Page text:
France. When you mention the name, many an image is conjured. The Eiffel Tower peaking above the Parisian panorama comes to mind. Or perhaps for the more sporty type, the glitz and the glamour of the Parc Des Princes and the star-studded lineup of Paris Saint-Germain dominating the Championnat year after year with exquisite and scintillating displays of the beautiful game. For those of a gastronomic persuasion, the aromas of baguettes, foie gras and a thousand different types of cheese sates the palate.
But it is the cinema that is on the topic here, and the country’s film industry has produced many renowned filmmakers from the past, like Jean-Luc Godard, Francois Truffaut and in the present, like Luc Besson- and actors, who range from screen veterans such as Gerard Depardieu, Juliette Binoche and Catherine Deneuve, to current sensation and heart-throb Timothee Chalamet.
So without further ado, we at CPN managed to say bonjured and bienvenue to our newly made friends at the Alliance Française and had a little chat with them about classic French cinema- and on the other end it was Valeriane Mathieu that answered some pressing questions.
C: For those who don’t know about Alliance Francaise, please tell us a little bit about who you are, and what your organization does.
V: My name’s Valériane and I’m the PR & Event Coordinator at the Alliance Française de Perth (AFP). We are a not for profit French language and Cultural organisation and we aim to encourage cultural, intellectual and artistic exchange between Australia and the French-speaking world. In addition of teaching French, AFP organises a wide range of events such as conferences, exhibitions, concerts, social French events. Our major event is the AF French Film Festival jointly organised every year in March by the 6 main Alliance Françaises of Australia . There are over 850 centres in 133 countries, which make the Alliance Française the largest French language teaching association in the world.
C: Nouvelle Vague is one of French film’s most defining movements, responsible for producing films that stretch the limits of the possible within the medium. Whilst some of us have exposed ourselves to the occasional Truffaut and Godard, there’s plenty who aren’t aware of the historical background- please do sum it up in your own words.
V: New Wave directors started as critics, mainly writing for the French journal called Cahiers du Cinema and they gradually started to make films themselves. They rejected the "cinéma de qualité" ("cinema of quality"), made to impress rather than express. Unlike the mainstream industry, they made films with amateurs actors, sometimes with very little scenery, and used improvised sequences and shots. This Italian Neo-realism inspired type of movie is closer to the public, more realistic, more political with a fresh approach to express complex ideas while still being both direct and emotionally engaging.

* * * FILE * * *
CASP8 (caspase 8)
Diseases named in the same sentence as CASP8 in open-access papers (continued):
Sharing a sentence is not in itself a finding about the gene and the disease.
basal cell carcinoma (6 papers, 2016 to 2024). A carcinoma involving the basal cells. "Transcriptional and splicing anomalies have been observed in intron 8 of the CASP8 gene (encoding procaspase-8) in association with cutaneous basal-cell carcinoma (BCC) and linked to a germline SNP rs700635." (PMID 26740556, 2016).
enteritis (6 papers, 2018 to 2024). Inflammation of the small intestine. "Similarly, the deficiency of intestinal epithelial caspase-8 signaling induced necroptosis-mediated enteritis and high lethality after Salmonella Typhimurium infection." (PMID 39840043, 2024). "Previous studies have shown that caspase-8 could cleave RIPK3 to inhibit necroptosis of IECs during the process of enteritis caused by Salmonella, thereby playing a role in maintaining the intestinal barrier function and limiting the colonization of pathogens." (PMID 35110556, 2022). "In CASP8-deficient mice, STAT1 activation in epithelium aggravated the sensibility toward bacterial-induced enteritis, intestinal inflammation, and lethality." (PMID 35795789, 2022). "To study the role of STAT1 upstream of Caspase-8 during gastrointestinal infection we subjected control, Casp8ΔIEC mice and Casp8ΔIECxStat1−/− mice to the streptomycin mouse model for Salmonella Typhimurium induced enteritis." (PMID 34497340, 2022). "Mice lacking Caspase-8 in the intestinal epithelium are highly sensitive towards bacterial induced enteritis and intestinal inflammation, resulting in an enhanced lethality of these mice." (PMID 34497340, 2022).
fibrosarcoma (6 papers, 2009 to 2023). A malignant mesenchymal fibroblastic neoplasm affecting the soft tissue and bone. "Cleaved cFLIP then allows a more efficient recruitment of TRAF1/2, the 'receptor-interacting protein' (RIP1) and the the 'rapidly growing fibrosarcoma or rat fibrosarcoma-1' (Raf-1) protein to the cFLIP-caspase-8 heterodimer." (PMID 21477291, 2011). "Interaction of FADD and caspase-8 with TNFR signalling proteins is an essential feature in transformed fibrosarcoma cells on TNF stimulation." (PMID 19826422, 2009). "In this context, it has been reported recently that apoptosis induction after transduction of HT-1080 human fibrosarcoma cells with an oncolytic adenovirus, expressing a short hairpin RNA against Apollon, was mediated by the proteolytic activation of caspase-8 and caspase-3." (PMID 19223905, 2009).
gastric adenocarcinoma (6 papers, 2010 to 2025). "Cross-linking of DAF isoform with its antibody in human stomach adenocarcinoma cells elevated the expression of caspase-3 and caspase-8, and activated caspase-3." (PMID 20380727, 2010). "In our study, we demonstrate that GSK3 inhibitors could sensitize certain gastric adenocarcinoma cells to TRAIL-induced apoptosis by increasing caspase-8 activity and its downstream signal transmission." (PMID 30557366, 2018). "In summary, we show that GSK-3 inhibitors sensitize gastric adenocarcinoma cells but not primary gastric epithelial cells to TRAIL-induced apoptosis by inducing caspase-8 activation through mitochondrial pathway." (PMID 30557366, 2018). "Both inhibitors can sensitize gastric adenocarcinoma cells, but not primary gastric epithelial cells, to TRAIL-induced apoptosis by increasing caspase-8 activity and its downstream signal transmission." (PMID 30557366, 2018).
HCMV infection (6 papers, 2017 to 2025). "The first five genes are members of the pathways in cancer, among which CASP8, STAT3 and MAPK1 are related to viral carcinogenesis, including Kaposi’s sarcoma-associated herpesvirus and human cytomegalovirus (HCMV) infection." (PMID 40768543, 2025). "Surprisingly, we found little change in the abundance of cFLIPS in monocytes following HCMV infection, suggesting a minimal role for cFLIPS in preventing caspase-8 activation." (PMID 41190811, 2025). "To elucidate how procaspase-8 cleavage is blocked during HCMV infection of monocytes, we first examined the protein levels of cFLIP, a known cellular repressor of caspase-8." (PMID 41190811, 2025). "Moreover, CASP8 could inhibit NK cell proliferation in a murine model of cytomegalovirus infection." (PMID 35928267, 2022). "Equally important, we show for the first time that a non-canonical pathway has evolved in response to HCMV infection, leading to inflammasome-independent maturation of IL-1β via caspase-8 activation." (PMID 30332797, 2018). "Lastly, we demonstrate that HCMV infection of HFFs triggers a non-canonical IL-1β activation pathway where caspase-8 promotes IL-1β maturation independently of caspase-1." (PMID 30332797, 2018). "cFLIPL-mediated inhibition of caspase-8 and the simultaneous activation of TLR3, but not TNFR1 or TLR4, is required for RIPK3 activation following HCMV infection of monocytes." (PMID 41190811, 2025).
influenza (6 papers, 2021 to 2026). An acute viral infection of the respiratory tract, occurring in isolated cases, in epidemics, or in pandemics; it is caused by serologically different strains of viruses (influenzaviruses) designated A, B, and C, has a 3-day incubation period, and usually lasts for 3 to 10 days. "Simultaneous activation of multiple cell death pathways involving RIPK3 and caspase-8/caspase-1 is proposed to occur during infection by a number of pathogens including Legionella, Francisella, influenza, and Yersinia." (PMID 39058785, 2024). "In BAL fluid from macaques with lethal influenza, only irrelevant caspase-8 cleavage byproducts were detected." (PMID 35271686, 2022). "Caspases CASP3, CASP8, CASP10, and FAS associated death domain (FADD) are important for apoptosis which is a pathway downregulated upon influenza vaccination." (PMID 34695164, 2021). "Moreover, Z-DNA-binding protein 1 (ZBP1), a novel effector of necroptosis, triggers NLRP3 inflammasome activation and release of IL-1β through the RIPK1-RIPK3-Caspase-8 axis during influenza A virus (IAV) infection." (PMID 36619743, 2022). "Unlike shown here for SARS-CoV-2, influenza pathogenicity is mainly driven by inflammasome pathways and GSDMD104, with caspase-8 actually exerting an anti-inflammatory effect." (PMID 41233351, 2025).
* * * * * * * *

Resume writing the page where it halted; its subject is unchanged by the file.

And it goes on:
C: Obviously, most people in the world know most of France’s culture through its works of art- and this year’s film festival has chosen to celebrate Jeanne Moreau, a legend from the times of Nouvelle Vague. Why have you chosen to commemorate her?
V: Since its debut, the AF Classic Film Festival has been showcasing French cinema classics, honouring the actors and directors who have made an enduring contribution to France’s much celebrated film industry. With the sad passing of Jeanne Moreau, aged 89, last year, the Festival is paying tribute to this legendary actress of La Nouvelle Vague. Moving from stage to cinema in the 50s, Moreau achieved national recognition with starring roles in controversial and landmark films. Her professionalism and strength of character charmed many directors, including Orson Welles who considered her the “best actress in the world”. Her international career was recognized with numerous Awards such as César for Best Actress and honorary César (French equivalent to the Oscars), an honorary Golden Lion, a BAFTA Award for Best Foreign Actress and an honorary Golden Bear at Berlin, to name but a few.
C: The connection between France and Australia isn’t really apparent, unlike say, our relationship with that of the United Kingdom. How does the Alliance Francaise branches in Perth and throughout Australia, help foster and maintain this relationship?
V: Funnily enough, the Alliances Françaises in Australia (30 of them!) are amongst the oldest ones in the world. The AF in Perth was founded in 1911 as the first French language centre in Western Australia, before the WW1 and therefore helped foster this bond between France and Australia. It is one of our duties to remember and commemorate those who served during the Great War. For instance this years, with the support of the French Embassy, in commemoration of the centenary of the WW1, the Alliance Française de Perth organized a Piano Concerto at the Government House. All of our events are French related but are tailored to appeal the Australian public.
C: I always like to close out my interviews (it’s a tradition) by asking my subjects their preferred meal of choice. What do you like to enjoy most for breakfast / lunch / dinner?
V: I tend to skip breakfast as I’m always late in the mornings (I know it’s bad…), but I do miss dipping (soaking?) my baguette with spread butter in a bowl of cocoa milk. That and a warm croissant every Sunday…
As for lunch, at the moment I’m craving for a French veal ragout called ‘Blanquette de Veau’ with rice and carrots. Not very summery… or simply a steak tartare with green lettuce.
Dinner has to be lighter than lunch, but last night I had a ‘lapin à la moutarde’ (mustard rabbit)…. My favorite.
The Alliance Française Classic Film Festival runs from 18-21 October. The full program can be viewed here.
Cool Perth Nights have a double pass to give-away to each film screening throughout the festival. Email your full name and which film you’d like to attend to email@example.com be in the running to win!